Substance Abuse and Mental Health Services Administration, and Center for Mental Health Services Center for
    Substance Abuse Treatment. (2007) Understanding Evidence-Based Practices for Co-Occurring Disorders. COCE
                                         Overview Paper 5. DHHS Publication No. (SMA) 07-4278. Rockville, MD:.

   Principle 2. An integrated system of mental health and
    addiction services that emphasizes continuity and quality.
   Principle 5. The system of care must reflect the importance
    of the partnership between science and service, and
    support both the application of evidence- and consensus-
    based practices.
   Principle 6. Behavioral health systems must collaborate.
   Principle 9. Empathy, respect, and belief in the individual’s
    capacity for recovery are fundamental provider attitudes.
      Substance Abuse and Mental Health Services Administration, Center for Substance Abuse Treatment.( 2006)
    Overarching Principles To Address the Needs of Persons With Co-Occurring Disorders. COCE Overview Paper 3.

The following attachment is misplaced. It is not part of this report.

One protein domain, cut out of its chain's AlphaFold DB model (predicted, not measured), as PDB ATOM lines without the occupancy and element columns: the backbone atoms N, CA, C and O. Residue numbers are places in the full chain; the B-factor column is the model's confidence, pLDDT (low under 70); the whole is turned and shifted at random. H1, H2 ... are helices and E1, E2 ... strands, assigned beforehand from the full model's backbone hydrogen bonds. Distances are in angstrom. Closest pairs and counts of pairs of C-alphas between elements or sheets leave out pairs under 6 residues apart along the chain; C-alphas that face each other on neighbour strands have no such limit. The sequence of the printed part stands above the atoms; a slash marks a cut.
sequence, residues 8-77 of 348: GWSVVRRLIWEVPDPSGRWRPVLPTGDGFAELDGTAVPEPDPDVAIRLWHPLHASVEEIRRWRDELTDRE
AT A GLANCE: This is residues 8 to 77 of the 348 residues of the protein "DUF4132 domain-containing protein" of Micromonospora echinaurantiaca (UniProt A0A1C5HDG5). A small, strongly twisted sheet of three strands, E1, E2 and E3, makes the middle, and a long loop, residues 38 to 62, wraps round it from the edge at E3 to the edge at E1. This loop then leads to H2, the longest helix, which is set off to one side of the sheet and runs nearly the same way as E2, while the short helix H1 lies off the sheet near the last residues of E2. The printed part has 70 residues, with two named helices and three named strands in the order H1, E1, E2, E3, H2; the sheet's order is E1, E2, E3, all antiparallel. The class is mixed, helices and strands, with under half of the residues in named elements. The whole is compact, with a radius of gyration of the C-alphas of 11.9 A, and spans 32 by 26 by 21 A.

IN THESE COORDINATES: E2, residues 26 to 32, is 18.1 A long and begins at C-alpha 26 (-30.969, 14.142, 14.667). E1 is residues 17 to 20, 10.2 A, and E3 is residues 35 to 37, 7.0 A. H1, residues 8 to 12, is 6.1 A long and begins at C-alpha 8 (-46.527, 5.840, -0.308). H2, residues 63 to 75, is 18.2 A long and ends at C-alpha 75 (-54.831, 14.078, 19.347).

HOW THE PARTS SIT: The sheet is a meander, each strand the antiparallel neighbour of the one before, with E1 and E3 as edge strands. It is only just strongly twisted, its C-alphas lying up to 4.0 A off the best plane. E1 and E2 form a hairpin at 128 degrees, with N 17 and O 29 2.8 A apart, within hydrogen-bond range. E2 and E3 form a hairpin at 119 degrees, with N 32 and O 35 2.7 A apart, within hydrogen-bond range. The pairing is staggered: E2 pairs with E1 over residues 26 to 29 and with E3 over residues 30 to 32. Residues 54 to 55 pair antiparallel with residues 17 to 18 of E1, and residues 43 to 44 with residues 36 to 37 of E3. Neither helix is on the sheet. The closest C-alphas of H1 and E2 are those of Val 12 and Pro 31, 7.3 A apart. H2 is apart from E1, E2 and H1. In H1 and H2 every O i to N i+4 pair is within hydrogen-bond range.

DHHS Publication No. (SMA) 06-4165 Rockville, MD.

 Need to have resources for                                              dual diagnosis.
  • In MN, Rule 31, Dual Diagnosis

 Cross training.
  • Chem dep individuals trained in MH and
  • MH staff trained in Chem Dep.

 Avoidance of an either/or approach.
  • (Different from the MN Model)

 OUIMETTE P., JEMELKA, R. HALL, J., BRIMNER, K. KRUPSKI, A. & STARK K. (2007) Services to Patients with Dual Diagnoses:
                        Findings From Washington’s Mental Health Service System Substance Use & Misuse, 42:113–127

 Medication Management
 ASAM Criteria
 12-step approaches/Minnesota Model
 Cognitive Behavioral
  • Dialectical

 Medication          Management
    Field is very complex.
     buprenorphine and other narcotics for opioid addiction
     Multiple drugs for other drugs of choice.
     Bupropion for the Treatment of Methamphetamine
      Dependence.(Elkashef, et al (2008) Neuropsychopharmacology 33:5, 1162-1170)

 Behavioral         Approaches
    12 Step tradition
    CBT/DBT
    Variations on a theme

A framework for categorizing addiction
 versus a treatment approach